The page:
Dr Hugh Reeve, a GP in Grange-over-Sands, Cumbria, said: “We have been using askmyGP to offer our patients the option to choose between consultation by phone, secure message, face-to-face or video since February.
“Our patients tell us they have found the new contact system excellent, saving them from taking time out of work to attend the surgery.
“For the practice team it means reduced pressure for appointment slots allowing us to improve our caseload management as well as our own work-life balance.”
Health and wellbeing consultation group launches mental health app
To mark Mental Health Awareness week this week Punter Southall Health and Protection has launched its Havensrock Thrive app, a new wellbeing app designed to help employees manage their mental health.
It’s a cost-effective app available to employers who want to offer their employees a practical and discrete app to monitor their mental health.
Users can monitor their mood daily and record reasons for changes in their mood. Based on their results the app will recommend different activities to help.
Developed by psychiatrists and psychologists, Havensrock Thrive will help employees prevent and manage stress, anxiety and other common mental health conditions.
It offers clinically-proven tools and techniques that can be accessed 24/7 and provides access to confidential and dedicated practical advice and emotional support.
Any employee who needs additional support has immediate access to one-on-one support from a specialist RedArc mental health nurse, in an exclusive arrangement that is not available anywhere else. The RedArc nurse provides long-term support to help employees recover as quickly as possible and can also refer them to other services, if appropriate.
Kim Horsfall, senior group risk consultant at Punter Southall Health and Protection, said: “Our Havensrock Thrive app meets the requirements of those involved in providing and receiving mental health support – whether that is prevention, early detection or immediate intervention. We’ve partnered with RedArc to provide the human intervention because of their proven track record and expertise in supporting mental health.”
Christine Husbands, managing director of RedArc Nurses, added: “Havensrock Thrive enables employees to take responsibility for their own mental health and benefit from tailored support, delivered via the app and by trained professional nurses when needed.
“The app supports the mental health of the workforce at all stages, from simple exercises and techniques to prevent problems from arising, to early detection, coaching and guidance, mental health expertise and appropriate therapy designed to help employees get back to their best.”
New interactive service provides patient’s with reliable health advice
Cognitant Group has launched a new digital health service that allows patients to view information recommended or prescribed by their doctor, nurse or pharmacist.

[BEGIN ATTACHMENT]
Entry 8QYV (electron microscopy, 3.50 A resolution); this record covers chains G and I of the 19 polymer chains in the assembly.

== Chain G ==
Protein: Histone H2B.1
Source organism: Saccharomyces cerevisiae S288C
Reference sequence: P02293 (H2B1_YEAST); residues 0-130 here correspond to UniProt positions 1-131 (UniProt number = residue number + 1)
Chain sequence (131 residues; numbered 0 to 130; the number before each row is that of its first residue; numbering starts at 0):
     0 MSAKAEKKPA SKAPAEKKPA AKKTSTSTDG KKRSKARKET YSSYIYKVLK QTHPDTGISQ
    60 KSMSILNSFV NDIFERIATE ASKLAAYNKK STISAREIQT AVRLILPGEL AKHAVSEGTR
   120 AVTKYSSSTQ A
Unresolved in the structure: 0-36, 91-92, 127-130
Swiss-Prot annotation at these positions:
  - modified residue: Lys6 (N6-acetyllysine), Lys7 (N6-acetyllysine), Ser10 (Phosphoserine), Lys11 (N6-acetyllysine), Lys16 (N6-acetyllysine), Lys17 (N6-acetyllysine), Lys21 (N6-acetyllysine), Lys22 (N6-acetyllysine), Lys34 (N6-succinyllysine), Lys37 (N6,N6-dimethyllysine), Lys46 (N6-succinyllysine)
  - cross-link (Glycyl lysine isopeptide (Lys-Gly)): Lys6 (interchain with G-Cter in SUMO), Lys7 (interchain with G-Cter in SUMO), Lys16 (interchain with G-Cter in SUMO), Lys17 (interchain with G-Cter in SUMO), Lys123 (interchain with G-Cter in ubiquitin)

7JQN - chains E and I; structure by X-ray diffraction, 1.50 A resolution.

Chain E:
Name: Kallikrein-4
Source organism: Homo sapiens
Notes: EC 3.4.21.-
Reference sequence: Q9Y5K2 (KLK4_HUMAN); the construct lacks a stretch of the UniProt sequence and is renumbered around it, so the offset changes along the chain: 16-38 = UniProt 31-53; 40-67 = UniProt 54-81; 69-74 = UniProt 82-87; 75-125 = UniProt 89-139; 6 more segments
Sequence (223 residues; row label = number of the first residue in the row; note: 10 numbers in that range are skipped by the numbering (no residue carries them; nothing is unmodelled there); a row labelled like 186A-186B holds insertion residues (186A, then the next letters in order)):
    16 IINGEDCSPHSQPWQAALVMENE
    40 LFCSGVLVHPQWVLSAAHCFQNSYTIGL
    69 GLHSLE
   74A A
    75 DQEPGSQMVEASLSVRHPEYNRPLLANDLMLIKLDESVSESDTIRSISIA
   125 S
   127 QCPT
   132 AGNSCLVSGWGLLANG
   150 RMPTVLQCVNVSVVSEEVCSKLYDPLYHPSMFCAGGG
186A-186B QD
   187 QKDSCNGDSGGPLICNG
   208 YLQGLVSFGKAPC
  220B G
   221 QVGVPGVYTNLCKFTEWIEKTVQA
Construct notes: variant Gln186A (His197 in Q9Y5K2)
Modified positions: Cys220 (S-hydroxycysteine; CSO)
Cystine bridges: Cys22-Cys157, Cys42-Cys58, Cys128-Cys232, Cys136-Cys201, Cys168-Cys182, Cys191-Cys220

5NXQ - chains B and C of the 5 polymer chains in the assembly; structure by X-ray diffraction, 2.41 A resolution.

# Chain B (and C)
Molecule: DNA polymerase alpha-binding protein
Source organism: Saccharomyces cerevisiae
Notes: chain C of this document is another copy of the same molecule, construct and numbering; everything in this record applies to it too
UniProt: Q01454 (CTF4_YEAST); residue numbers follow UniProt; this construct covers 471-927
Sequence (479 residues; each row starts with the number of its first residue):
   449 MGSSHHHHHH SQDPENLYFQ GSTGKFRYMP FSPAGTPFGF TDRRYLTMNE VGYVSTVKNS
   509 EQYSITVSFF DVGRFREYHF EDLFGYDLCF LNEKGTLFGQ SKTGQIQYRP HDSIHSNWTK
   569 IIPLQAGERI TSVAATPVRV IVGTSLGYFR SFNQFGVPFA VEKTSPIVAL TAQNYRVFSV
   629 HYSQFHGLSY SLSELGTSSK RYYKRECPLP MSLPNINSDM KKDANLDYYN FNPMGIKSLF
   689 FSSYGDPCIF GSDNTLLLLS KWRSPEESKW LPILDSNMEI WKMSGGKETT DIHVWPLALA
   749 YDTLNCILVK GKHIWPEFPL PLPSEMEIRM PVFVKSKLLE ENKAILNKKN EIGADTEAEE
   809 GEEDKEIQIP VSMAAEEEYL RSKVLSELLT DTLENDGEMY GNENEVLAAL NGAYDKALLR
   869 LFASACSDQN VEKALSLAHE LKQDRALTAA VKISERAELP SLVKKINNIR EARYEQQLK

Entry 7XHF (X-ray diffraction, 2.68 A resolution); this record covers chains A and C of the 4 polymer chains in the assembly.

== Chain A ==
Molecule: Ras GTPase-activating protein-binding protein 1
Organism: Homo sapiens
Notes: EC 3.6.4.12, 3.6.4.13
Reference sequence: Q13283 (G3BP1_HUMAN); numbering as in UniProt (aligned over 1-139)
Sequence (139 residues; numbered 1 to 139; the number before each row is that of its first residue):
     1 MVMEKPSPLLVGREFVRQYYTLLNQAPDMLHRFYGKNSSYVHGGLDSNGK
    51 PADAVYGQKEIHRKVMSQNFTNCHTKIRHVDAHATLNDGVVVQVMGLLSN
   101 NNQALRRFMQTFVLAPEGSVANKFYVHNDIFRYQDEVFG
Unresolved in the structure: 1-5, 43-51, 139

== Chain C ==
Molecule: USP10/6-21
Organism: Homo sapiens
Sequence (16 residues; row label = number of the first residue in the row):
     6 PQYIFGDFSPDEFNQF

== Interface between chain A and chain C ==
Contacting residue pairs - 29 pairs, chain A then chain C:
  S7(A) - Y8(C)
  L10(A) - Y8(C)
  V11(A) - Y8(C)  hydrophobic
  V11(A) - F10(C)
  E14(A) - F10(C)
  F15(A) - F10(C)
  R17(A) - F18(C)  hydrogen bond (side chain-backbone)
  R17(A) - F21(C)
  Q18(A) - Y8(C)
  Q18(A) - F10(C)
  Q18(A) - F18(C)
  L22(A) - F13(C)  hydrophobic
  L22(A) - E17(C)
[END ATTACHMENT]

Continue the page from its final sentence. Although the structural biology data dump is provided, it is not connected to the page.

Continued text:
The service uses 3D graphics to provide explanations about health, disease and treatment.
It is available for patients to view on smartphones and other devices, including virtual reality headsets. This will shape the future of healthcare by allowing patients to access quality information that will ensure more effective use of treatment methods and medication.
It also aims to better explain complicated health information to patients.
Dr Tim Ringrose, chief executive of Cognitant Group, said “Prescribed 3D health information has the potential to transform the management of long-term chronic illnesses.
“Our services enable patients to better self-manage their condition, understand the reason for their medication and the most effective way to manage their health.”
Prof Anoop Chauhan, consultant respiratory physician and director of research and innovation at Portsmouth Hospitals NHS Trust, added: “There is a huge unmet need in patient education for long term conditions, and the solutions offered by Cognitant Group strengthen the armoury of every clinician that will allow them to improve healthcare through bespoke, digital patient education.”
App-based back pain treatment helps patients recover
A digital therapeutics company, Kaia Health, has developed an app-based therapy programme for patients with non-specific lower back pain.
A study published in NPJ Digital Medicine found patients using the app reported significantly lower pain than those in a control group treated with physiotherapy and online education.
The app creates accessible, evidence-based treatments for back pain.
Dr Thomas Tölle, head of pain medicine at Technical University Munich and principal investigator of the study, said: “This study can help add to the growing body of evidence that generally supports the use of multimodal treatments for chronic conditions.
“Within this study, we saw a notable benefit for people managing low back pain when delivering multimodal treatment through the digital modality of the smartphone, as is done in the Kaia app.”
Konstantin Mehl, founder and chief executive at Kaia Health, added: “As a company, we want to support the improvement of the current standard of care for people living with back pain.”
The company plans to launch a similar US-based study to look at the use of the app for managing back pain.